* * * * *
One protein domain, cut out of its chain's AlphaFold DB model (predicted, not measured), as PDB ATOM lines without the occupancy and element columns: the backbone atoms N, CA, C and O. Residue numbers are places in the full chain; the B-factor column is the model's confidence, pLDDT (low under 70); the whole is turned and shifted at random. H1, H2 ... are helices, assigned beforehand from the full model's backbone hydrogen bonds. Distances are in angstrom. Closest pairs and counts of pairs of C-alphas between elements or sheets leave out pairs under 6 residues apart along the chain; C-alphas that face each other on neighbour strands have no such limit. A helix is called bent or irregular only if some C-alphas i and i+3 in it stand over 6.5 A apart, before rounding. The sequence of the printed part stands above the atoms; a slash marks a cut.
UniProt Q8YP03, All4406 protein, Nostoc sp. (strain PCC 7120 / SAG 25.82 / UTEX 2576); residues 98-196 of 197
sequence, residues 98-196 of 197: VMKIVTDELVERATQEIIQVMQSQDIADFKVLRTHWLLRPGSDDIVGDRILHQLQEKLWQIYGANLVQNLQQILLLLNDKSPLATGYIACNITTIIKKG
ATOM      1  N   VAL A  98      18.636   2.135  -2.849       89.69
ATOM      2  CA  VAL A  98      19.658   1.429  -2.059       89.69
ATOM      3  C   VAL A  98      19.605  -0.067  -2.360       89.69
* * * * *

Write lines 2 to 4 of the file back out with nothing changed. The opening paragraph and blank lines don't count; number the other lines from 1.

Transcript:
sequence, residues 98-196 of 197: VMKIVTDELVERATQEIIQVMQSQDIADFKVLRTHWLLRPGSDDIVGDRILHQLQEKLWQIYGANLVQNLQQILLLLNDKSPLATGYIACNITTIIKKG
ATOM      1  N   VAL A  98      18.636   2.135  -2.849       89.69
ATOM      2  CA  VAL A  98      19.658   1.429  -2.059       89.69